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1101 Comparison of self-gating synchronization algorithms for cardiac cine MRI

  • 1,
  • 1,
  • 1, 2 and
  • 1
Journal of Cardiovascular Magnetic Resonance200810 (Suppl 1) :A226

  • Published:


  • Mean Square Error
  • Template Match
  • Polynomial Fitting
  • Trigger Time
  • Lower Mean Square Error

Interference from gradient switching, radiofrequency pulses, and the magnetohydrodynamic effect distort ECG signals typically used for gating in cardiac MRI, potentially resulting in imprecise triggering. Furthermore, the use of a lead system during a MRI scan requires additional equipment and patient setup time. Self-gating (SG) is an alternative technique which directly utilizes MRI signals for cardiac gating; consequently, synchronization is related to the intrinsic motion of the heart instead of electrical activity. Previous work in SG used a simple first difference peak detection scheme to identify trigger times. We hypothesized that the SG trigger detection accuracy can be improved by using more advanced signal processing techniques.

Fourteen healthy volunteers underwent cardiac MRI using a 1.5 Tesla MRI scanner. SG signals were obtained for two chamber, three chamber, four chamber, and short axis scans. Three peak detection schemes were implemented for comparison with the ECG triggers. The first method involved first differences (FD). The first derivative of the SG signal was computed and positive-to-negative sign change locations were identified; thresholding was then applied to identify local maxima of the original signal. The second method involved template matching (TM). This was accomplished by generating the median template and computing the cross-correlation signal between the median template and the original signal. The peaks of the cross-correlation signal were detected and identified as the triggers. The third method involved polynomial fitting (PF) with a cubic. The metric to assess SG trigger time accuracy was root-mean-squared (RMS) error, defined as variability relative to mean difference between SG and ECG trigger times. Variability relative to this mean was chosen to account for constant phase differences between the triggering schemes. P-values were computed to determine if more advanced trigger detection methods (TM and cubic PF) provided a statistically significant improvement over the original method (FD). Images were reconstructed based upon each trigger detection method; mean squared error (MSE) and peak signal-to-noise ratio (PSNR) of the images were calculated to compare image quality.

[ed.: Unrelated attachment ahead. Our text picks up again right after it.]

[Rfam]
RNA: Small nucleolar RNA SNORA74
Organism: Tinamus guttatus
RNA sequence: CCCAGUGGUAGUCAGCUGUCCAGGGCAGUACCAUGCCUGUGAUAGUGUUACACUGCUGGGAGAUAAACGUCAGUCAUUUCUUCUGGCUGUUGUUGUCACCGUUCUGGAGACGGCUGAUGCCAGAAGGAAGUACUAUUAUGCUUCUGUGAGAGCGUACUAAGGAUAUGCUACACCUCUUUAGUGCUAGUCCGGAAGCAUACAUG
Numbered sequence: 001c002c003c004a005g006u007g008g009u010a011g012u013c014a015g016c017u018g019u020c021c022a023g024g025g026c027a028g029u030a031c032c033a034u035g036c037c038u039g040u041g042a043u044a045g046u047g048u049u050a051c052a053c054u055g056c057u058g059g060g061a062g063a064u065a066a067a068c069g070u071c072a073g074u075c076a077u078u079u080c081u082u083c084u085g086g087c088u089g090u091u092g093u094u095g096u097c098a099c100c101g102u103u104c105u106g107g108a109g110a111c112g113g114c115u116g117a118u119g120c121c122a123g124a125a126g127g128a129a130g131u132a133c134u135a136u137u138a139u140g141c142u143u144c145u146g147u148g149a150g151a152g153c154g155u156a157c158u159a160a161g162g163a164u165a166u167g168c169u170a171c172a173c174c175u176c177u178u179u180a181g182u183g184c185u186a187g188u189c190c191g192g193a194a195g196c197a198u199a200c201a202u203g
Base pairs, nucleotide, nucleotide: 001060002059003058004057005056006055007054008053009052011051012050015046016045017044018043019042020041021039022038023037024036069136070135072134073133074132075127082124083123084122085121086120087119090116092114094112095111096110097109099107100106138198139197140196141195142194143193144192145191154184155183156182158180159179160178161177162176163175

The average RMS errors were lower for both the TM and cubic PF than for the FD methods for all scan types. Mean ± standard deviation of the RMS errors and p-values are shown in Table 1. The p-values indicate that the lower RMS errors for both TM and cubic PF were statistically significant for all scan orientations except for short axis. MSE and PSNR were calculated for images generated by FD and cubic PF trigger methods relative to ECG-gated images. Since cubic PF performed better in trigger detection than TM, it was chosen for comparison of image quality with the original FD method. These data as well as p-values are shown in Table 2. The p-values indicate that the lower MSE and higher PSNR values for cubic PF were statistically significant for all scan orientations.
Table 1

Mean ± standard deviation of the RMS errors; p-values shown in parentheses


First Differences

Template Matching

Cubic Polynomial Fitting

Two chamber

24.86 ± 11.47 ms

17.44 ± 5.72 ms

(p = 0.006)

15.54 ± 7.27 ms

(p = 0.007)

Three chamber

17.28 ± 10.88 ms

12.75 ± 7.51 ms

(p = 0.015)

10.20 ± 4.60 ms

(p = 0.016)

Four chamber

20.58 ± 7.79 ms

14.88 ± 5.04

ms (p = 0.026)

12.97 ± 6.00

ms (p = 0.026)

Short axis

10.55 ± 4.84 ms

8.96 ± 3.44 ms

(p = 0.344)

7.83 ± 3.64 ms

(p = 0.103)

Table 2

MSE, PSNR and p-values for image comparison





First Differences

Cubic Polynomial Fitting


First Differences

Cubic Polynomial Fitting


Two Chamber

11.3 ± 8.2

9.1 ± 5.8


38.9 ± 3.0

39.8 ± 2.8


Three Chamber

18.4 ± 12.8

15.2 ± 12.1


36.9 ± 3.6

37.8 ± 3.5


Four Chamber

16.2 ± 8.8

12.0 ± 9.4


37.1 ± 2.7

38.7 ± 3.2


Short Axis

9.7 ± 5.4

8.4 ± 4.8


39.7 ± 3.0

40.0 ± 3.0


In conclusion, since SG signals are highly dependent upon in-plane and through-plane blood flow patterns, two, three, and four chamber orientations may result in more complex signal morphologies, requiring more advanced signal processing techniques for accurate trigger detection. Consequently, at these scan orientations, both TM and cubic PF methods provided improved SG trigger detection in comparison with FD. Furthermore, comparison of the images indicated that improvements in trigger detection were reflected in improvements in image quality.

Authors’ Affiliations

Northwestern University, Evanston, IL, USA
HeartCare Midwest, Peoria, IL, USA